Walking with Karla Dakin
Karla Dakin walks most every day. Whether on the streets of New York City, the trails of the Rocky Mountain foothills or the bluffs of Northern California, close observation of outdoor spaces provides the foundational knowledge and inspiration for her designs. Trained first as a fine artist, Karla is practiced in the art of looking. As a plant-expert, food gardener and designer, she looks with all five senses, noticing the way an aggregate feels underfoot, the contours of the horizon, the way the scent of a grassland changes with the seasons.
Dakin’s knowledge of plants far exceeds plant lists and the nurseries. She looks beyond the manicured landscape and notices the aberrations of nature: the way plants struggle, thrive and survive in both urban spaces and wilderness. The texture of the bark of a street tree, the way a succulent takes root in a rotting stump, the way meadow flowers add dabs of color in the springtime grasslands -- these are the observations that shape how Dakin approaches landscape architecture.
She relates her observational walking to looking at art, her other constant activity. Both practices comprise a kind of sensory looking that draws from both previous knowledge and the wonder of fresh encounters. Modulations of temperature, light and darkness that we experience walking a garden path in dappled light may relate to the optics of a painting while the vastness of a coastal horizon harkens to the visceral experience of a body-sized Minimal sculpture.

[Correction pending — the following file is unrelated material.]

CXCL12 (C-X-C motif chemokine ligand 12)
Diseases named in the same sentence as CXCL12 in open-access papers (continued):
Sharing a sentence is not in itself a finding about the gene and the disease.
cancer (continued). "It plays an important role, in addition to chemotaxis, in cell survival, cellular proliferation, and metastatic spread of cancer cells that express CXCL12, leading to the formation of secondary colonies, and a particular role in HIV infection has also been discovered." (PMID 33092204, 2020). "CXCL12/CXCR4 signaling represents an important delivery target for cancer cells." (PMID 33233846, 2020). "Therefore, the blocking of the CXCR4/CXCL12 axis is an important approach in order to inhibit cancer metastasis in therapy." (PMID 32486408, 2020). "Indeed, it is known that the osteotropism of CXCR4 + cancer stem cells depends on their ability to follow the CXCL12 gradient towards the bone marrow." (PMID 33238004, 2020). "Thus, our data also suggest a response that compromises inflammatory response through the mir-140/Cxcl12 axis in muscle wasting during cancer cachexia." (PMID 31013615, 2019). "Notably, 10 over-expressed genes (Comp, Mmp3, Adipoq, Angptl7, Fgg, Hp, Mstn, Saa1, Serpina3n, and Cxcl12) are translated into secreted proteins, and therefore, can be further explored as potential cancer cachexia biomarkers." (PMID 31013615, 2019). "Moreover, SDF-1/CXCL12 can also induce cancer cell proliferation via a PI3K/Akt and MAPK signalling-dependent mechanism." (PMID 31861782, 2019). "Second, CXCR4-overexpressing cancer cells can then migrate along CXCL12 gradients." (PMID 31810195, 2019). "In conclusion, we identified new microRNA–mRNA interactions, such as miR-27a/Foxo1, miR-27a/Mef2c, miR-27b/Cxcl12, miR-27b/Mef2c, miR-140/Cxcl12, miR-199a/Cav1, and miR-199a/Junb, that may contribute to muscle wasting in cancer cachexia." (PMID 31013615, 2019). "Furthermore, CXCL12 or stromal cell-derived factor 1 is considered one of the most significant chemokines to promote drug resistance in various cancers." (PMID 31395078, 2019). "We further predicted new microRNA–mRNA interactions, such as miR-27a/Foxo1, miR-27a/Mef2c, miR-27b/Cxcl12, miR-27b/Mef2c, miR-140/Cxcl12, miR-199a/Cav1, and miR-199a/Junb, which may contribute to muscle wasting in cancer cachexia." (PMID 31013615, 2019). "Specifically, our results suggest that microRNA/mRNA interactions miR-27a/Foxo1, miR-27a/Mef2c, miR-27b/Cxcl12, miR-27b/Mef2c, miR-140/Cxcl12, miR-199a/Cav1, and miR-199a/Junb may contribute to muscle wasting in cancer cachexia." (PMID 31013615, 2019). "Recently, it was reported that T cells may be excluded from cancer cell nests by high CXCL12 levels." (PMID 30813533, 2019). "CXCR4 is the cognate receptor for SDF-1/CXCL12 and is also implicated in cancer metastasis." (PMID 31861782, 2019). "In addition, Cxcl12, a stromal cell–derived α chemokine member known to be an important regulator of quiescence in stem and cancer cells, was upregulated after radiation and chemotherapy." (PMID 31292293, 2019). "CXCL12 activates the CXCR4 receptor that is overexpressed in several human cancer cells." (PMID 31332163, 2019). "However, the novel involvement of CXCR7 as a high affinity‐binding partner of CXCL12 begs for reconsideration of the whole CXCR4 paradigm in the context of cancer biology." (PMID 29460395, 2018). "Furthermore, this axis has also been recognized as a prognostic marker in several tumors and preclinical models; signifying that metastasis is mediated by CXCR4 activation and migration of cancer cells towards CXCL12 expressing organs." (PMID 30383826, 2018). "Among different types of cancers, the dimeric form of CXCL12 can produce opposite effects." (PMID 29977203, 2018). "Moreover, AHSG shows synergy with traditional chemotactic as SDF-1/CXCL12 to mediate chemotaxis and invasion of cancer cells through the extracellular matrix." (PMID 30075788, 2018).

As a designer of edible gardens (and an avid food gardener herself), Dakin’s view of landscapes is more than ornamental. Plant ecosystems are the basis for all other life on earth, processing the energy of the Sun to feed humans and animals. Whether she is designing a rooftop grassland visited by local pollinators or a vegetable garden of heirloom crops, Dakin understands the value of plants, both aesthetic and ecological.
Karla’s vision of the world integrates these experiences, and in turn, informs her practice of landscape architecture. She approaches every project as a work of art, growing things, building things and relishing the chaos. This view gives her respect for the dynamics of the design process as it unfolds: a collaboration between designer, client and the specifics of the site itself. Beginning with her walks, she sees the horizon and understands of the ground underfoot.